Two States - Two Days - Two 10Ks. The Deer Creek Reservoir 10K & Horsetooth 10K Race Reports


With Catalina looming on the horizon for next year, I decided to finish up my season with two 10K swims over a single weekend in two states. I regret having to postpone my double Golden Gate crossing, and the Little Red Lighthouse swim in New York City, but it became obvious that I needed to take care of my knee as soon as possible. It was limiting my training, and that compromised my preparation for Catalina in August of 2011. 

The races I chose were the Deer Creek 10K in Utah and the Horsetooth 10K in Colorado: both are special races in high altitude reservoirs. Deer Creek Reservoir is at an elevation of 5,417 feet, and Horsetooth Reservoir is at a nearly identical 5,430 feet.

While traveling to a distant location to attend a race can be taxing, it also has it's benefits. One of those is that you discover new and unexpected things along the way. One of the surprises I found on this trip was that, while I always imagine Utah to be hot and dry, at higher elevations it is surprisingly green. The upper Deer Creek Valley was just such a place.

DC Valley H-L

Photograph by Bob Needham

Typically, I like to go to the race venue the day before the event. So after arriving in Salt lake City, I rented a car and drove the one hour to Deer Creek Reservoir. The view of the reservoir in the evening was spectacular, and the weather promised to be perfect for the next morning's race.

DCL Evening H-L

Photograph by Bob Needham

There are always challenges that lead up to getting to the start line of a race, and this race was to be no different. For Deer Creek, it was scrambling in the final days before the race to find a kayaker who could  provide the required support. Thankfully, Race Director Jim Hubbard, among the many things he did to put on a terrific race, grabbed a neighbor who was willing to give up his Saturday and fill the role as my paddler.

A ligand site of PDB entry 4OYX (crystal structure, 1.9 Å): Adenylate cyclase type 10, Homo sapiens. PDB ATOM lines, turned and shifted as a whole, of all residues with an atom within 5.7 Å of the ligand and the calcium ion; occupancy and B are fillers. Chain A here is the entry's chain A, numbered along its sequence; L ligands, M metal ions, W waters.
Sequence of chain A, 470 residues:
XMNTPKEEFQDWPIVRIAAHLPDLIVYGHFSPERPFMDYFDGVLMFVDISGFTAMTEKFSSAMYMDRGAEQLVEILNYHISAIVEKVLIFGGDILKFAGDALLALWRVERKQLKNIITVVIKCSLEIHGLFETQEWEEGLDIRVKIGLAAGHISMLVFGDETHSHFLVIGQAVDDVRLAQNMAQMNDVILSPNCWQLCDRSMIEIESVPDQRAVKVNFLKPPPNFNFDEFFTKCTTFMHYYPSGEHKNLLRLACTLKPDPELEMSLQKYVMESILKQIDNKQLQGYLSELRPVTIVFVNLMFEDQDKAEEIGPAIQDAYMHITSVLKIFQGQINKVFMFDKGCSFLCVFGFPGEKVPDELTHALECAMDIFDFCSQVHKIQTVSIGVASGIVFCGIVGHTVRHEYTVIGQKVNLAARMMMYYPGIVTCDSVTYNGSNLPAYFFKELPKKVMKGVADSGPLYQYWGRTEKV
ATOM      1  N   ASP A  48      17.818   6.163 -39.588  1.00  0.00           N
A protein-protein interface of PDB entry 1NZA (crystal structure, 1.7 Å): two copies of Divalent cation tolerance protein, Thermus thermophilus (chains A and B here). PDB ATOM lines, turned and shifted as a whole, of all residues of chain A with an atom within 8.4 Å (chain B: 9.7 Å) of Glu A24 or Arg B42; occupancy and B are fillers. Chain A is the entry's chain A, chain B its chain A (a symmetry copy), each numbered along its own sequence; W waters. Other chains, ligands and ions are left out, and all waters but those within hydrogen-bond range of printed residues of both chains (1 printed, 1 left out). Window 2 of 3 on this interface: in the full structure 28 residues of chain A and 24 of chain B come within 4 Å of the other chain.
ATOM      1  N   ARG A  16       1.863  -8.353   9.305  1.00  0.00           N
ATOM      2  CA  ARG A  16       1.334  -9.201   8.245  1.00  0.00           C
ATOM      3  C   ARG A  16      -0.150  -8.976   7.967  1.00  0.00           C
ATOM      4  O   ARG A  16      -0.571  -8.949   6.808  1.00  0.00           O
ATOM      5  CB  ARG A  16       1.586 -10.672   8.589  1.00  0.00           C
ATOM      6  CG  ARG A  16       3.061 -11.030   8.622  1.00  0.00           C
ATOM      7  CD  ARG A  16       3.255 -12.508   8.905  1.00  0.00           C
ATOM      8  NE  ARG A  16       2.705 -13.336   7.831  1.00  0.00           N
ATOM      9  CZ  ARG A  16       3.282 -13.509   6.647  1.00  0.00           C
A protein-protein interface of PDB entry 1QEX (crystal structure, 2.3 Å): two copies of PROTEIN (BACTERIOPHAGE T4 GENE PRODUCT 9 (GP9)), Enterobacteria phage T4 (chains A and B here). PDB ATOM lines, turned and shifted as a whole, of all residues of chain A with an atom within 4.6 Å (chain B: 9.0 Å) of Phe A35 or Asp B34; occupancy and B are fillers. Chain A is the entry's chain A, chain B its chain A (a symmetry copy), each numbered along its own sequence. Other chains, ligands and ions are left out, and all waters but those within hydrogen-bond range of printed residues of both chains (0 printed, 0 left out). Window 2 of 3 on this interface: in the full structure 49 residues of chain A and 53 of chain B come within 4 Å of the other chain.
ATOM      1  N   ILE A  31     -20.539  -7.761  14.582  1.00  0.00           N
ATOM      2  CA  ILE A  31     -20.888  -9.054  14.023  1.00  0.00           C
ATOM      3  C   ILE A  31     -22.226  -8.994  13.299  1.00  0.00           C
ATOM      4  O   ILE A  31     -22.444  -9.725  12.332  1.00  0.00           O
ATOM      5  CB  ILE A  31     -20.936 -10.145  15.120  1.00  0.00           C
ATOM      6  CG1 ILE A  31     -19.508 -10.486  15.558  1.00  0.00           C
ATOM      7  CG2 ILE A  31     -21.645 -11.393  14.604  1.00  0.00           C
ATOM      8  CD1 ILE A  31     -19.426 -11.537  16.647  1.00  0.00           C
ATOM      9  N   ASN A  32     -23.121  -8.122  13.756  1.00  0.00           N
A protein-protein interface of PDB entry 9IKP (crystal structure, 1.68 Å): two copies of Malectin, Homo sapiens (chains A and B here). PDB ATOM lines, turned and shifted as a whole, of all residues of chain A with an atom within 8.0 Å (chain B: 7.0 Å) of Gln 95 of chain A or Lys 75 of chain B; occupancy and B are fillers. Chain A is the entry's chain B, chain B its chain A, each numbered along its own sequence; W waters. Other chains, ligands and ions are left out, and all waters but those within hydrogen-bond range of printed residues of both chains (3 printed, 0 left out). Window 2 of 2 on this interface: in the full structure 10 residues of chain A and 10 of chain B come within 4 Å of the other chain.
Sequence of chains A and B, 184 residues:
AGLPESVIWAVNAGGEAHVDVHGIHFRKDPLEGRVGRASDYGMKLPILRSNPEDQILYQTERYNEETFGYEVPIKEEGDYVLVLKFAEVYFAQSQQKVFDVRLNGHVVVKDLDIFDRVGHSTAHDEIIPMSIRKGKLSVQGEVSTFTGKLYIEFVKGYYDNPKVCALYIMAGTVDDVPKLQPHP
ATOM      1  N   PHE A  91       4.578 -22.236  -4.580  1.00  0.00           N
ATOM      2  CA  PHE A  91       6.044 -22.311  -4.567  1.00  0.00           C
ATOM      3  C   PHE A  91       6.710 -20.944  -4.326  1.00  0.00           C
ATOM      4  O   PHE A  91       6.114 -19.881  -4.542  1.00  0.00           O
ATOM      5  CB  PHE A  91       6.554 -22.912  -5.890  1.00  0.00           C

The morning of the race brought ideal weather. It was projected to be sunny, and the water temperature was in the low 70's. I was excited and ready for what amounted to a two day event.

Test H-L

Photograph by Bob Needham

Deer Creek offers a 1 mile, 5K, 10K and an unusual 10 mile race. The diverse field which showed up for the 10K included fast swimmers, novices and everything in between. I would have enjoyed taking a shot at the 10 mile swim, but with a 6:30 pm mandatory meeting in Fort Collins I would only have just enough time to complete a 10K and hit the road.

Original 10K Group DC

Photograph by Jim Hubbard

After the 10K group photo, we lined up for our deep water start. Once on my way, I found the course to be surprisingly challenging. I swam straight into the sun rising over nearby mountains, and tried to follow an irregular shoreline into a deceptively deep cove. All in all, It made it very difficult to find a direct line to the first turn buoy at the end of the cove. Moreover, what looked like a half mile into the cove turned into more than one mile, and on the return lap, seemed even longer.

DC Josh & I

Josh Green (right) and I at the finish

Photograph by Jim Hubbard

I had a great race, and I would like to thank Josh Green for his pre-race encouragement, and for a fun middle of the pack, head-to-head race to the finish.  After 6.2 miles, he finished ahead of me by 1 second! It is this friendly competitiveness, and good natured sportsmanship, that is one of the great attractions of open water racing.